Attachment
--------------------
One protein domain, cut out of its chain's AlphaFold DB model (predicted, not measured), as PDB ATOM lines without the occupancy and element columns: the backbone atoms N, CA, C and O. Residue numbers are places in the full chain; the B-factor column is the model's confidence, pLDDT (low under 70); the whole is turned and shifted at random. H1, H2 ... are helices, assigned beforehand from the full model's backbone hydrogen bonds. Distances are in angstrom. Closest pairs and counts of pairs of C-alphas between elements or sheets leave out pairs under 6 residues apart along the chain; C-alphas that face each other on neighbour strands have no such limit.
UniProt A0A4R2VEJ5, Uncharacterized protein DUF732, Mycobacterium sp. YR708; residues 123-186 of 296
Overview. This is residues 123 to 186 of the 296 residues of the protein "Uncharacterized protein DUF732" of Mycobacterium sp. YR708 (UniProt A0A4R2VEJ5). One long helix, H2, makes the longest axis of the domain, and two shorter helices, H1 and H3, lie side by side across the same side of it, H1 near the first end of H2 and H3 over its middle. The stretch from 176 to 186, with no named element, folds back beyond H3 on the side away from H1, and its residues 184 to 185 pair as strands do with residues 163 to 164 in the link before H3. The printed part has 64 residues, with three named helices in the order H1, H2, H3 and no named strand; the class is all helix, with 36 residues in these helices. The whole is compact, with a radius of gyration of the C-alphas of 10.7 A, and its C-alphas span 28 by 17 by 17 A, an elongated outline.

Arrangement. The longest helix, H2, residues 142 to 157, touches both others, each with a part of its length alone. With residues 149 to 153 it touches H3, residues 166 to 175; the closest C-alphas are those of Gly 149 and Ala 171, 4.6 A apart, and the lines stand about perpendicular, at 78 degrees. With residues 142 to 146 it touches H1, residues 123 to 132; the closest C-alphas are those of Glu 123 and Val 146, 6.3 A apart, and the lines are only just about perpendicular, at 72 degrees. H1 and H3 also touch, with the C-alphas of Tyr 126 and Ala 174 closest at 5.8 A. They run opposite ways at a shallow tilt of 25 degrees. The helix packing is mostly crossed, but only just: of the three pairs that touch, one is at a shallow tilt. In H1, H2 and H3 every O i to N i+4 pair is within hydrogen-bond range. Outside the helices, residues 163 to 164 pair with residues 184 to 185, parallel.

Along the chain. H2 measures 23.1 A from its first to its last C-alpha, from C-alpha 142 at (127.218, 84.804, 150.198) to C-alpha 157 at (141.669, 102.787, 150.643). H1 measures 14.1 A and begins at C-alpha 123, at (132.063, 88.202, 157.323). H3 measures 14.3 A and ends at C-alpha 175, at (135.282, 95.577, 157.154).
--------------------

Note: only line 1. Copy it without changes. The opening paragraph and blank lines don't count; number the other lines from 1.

UniProt A0A4R2VEJ5, Uncharacterized protein DUF732, Mycobacterium sp. YR708; residues 123-186 of 296